"I have heard your threats," Rain continued, taking a slow, purposeful step towards Illasera, "and now I am done with you. I will not kneel. I will not bend my neck to you. You have entered into an evil, monstrous pact with a worg, and hunted down our brothers and sisters." She spat on the grass in front of her, disgusted. "Even the ancient wards rejected you. You have turned your back on the Spirit, on all elvenkind, and there will be no mercy for you, Illasera. None."
Swiftly, before Illasera could react, Rain thrust out her hands and called her starfire. The light flared around her, painfully bright. Squinting, Kivan used her blinding distraction to send the first of his deadly arrows raining into the pack of dazed, shouting men, the twang of his bowstring in his ears. His arrow took the first of them in the cheekbone, between the steel guard of his helm. The mercenary screamed and clutched at his face, collapsing to the ground.
The spell of shock that had come over their party was broken. Flinging a battle cry, Jaheira charged the milling pack, the violence of her attack waking Anomen from his trance. He shook his head to clear it and blundered into the confused throng, swinging his hammer madly. Kivan fired another arrow at an archer who, alone among his brethren, had the presence of mind to aim a missile at Rain.
Kivan's arrow hissed through the air; the other arrow hurtled towards Rain.
But before the arrow impacted her, it burned up in the starfire halo surrounding her, becoming a fiery, shooting star. Rain snatched at the hilt of the knife in her belt; the same one she had drawn across Irenicus' throat. Drawing back her arm, she hurled the point of the small blade at Illasera with an uncanny, marksman's accuracy, golden light flashing along the steel. It took her sister in her white forehead, putting a premature end to the spell which Illasera had been chanting. The woman dropped to her knees, green eyes glazing in her charcoal-smudged face. She slumped onto the green grass, defiling the ancestral glade with her tainted blood.
After that, it was a rout. They killed each and every one of the intruders who had dared to come after them. It was harsh and brutal. Squatting on his heels by one of the fallen, satisfied there was no pulse, Kivan stole a glance at the crumbling stone statues in the glade, wondering what the baelnorn thought of this carnage, of the havoc they had wreaked.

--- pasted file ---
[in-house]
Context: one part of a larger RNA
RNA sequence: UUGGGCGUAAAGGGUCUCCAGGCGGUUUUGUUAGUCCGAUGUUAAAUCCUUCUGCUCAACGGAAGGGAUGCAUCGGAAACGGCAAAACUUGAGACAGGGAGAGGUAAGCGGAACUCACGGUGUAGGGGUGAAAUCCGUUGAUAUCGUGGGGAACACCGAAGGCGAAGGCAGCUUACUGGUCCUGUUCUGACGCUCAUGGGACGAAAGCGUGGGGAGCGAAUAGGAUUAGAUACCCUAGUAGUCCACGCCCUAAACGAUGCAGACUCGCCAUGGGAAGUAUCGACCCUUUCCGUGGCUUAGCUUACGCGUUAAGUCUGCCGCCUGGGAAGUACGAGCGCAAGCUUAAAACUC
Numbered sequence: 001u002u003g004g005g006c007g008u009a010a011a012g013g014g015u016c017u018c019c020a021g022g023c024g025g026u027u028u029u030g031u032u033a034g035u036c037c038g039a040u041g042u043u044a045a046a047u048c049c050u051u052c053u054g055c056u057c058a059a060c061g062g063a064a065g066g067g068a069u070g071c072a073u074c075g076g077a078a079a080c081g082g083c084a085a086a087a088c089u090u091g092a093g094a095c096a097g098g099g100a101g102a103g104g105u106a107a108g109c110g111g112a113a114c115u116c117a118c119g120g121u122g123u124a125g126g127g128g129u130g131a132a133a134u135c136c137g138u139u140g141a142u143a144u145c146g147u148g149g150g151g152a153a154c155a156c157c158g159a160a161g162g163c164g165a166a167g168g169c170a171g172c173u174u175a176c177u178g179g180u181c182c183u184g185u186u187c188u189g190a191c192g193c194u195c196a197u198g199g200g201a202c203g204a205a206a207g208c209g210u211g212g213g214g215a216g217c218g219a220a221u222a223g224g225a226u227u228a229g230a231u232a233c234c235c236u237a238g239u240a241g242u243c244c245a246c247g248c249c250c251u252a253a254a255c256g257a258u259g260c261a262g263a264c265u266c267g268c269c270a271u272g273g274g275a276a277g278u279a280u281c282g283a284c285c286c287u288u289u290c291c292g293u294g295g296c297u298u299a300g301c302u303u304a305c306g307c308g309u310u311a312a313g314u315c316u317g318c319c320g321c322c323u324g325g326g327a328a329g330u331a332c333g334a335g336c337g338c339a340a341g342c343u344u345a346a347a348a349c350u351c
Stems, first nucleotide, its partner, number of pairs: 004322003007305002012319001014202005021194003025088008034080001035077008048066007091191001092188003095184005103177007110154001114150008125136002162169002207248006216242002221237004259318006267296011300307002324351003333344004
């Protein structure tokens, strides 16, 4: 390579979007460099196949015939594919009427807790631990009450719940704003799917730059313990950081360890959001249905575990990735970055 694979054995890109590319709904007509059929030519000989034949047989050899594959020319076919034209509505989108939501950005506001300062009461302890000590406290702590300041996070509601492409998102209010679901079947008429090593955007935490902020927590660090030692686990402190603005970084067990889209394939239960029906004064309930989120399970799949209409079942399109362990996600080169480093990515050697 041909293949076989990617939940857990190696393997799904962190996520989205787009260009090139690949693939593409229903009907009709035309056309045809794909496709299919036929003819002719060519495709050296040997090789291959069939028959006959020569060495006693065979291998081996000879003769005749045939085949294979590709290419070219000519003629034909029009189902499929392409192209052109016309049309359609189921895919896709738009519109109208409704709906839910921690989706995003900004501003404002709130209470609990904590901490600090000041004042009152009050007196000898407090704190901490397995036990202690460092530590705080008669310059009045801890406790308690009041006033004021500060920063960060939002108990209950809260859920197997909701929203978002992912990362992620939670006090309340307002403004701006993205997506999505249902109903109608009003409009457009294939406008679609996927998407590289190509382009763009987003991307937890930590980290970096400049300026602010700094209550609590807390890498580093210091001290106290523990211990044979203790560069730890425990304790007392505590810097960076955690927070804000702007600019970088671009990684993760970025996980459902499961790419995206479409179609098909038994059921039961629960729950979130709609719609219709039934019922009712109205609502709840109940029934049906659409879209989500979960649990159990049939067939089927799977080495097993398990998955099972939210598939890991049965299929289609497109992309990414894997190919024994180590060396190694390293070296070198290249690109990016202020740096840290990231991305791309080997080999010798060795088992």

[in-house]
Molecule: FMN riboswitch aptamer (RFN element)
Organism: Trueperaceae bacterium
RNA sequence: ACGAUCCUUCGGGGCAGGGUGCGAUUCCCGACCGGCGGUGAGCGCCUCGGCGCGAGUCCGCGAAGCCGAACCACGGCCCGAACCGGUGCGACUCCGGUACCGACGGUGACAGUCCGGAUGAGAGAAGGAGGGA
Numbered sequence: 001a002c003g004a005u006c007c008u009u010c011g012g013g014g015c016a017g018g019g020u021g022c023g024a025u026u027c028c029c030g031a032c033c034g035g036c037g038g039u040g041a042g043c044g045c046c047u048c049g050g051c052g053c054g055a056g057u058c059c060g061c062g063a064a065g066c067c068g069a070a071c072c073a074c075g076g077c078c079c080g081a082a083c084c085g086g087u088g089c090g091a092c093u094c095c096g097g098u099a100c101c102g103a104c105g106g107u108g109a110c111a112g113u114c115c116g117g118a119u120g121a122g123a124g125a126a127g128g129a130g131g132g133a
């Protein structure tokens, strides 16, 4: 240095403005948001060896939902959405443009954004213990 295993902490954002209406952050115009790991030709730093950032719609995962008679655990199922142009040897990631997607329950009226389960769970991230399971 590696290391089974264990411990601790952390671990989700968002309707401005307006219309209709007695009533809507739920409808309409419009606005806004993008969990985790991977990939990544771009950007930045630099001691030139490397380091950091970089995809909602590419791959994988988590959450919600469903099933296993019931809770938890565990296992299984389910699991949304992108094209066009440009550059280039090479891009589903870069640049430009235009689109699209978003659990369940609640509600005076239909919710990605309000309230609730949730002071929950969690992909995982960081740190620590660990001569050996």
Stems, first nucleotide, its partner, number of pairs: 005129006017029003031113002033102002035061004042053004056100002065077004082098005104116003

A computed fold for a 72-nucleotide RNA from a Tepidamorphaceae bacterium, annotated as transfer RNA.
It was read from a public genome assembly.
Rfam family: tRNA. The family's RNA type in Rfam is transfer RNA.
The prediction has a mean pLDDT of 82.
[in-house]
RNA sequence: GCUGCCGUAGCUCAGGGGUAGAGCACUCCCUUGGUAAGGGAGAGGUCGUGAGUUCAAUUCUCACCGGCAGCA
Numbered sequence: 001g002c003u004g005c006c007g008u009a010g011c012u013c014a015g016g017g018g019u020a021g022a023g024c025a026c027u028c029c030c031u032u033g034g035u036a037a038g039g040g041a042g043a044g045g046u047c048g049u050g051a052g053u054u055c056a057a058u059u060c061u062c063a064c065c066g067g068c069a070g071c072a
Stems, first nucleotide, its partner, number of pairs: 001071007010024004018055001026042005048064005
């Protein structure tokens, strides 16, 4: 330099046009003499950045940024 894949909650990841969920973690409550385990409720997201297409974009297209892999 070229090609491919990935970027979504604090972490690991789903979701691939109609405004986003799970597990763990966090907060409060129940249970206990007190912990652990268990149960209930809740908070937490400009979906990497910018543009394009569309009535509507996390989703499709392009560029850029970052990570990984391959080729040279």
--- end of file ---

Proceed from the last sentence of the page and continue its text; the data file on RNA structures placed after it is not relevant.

But, in the end, it was destroy or be destroyed, just as Rain had warned the ancestral prince.
Rising, he went to her. "Rain?" Concerned, he put a hand on her shoulder where she knelt by Illasera's body, her head bowed. She had her fingers pressed to her temple as though pained. Blood spilled from the hole in Illasera's head, where Rain had pulled out her small knife. Carefully, Kivan drew back Rain's damp, curling hair and tucked it behind her pointed ear, seeing the distraction in her blue, distant gaze. "What is it, love?" he asked her gently.
Rain stirred a little. "Something is…calling me, Kivan," she said, lifting her head to meet his eyes. There was a strange, calm certainty in her. "I can feel it here, a pulling in my head…" Her voice trailed off. She listened intently. "I have to go back," she suddenly said, springing to her feet. "Back to where this first began."
Somewhat startled, but definitely intrigued, Kivan watched as she called the starfire to her fingers and traced the outline of a gateway, just as she had in Bhaal's realm. The planar door formed in the glade's sun-soaked air. Pitch black, studded with tiny stars, it beckoned, lancing Kivan with a dangerous thrill.
Anomen gaped at it. "What, in Helm's name, is that?"
"A planar rift, of course." Imoen shrugged. "Come on, Sir Knight," she said, accepting her sister's elemental power with blithe ease. "Fetch your pack and step through. Come on, it's easy. Look, I'll show you." Flashing a disarming, encouraging grin at him, Imoen dragged the stunned priest across the glade to their discarded belongings and loaded him up. "Come on!" she scolded him impatiently, exclaiming loudly. "It won't kill you, you know."
Jaheira sighed and shook her head. "And the road takes yet another twisting turn," she said, eyeing Rain ruefully. "Very well, Rain. Let's see where your strange destiny leads us to next."
Squaring her shoulders, her pack over her arm and her staff in her hands, the druid entered the gateway first, resolved. She passed into darkness.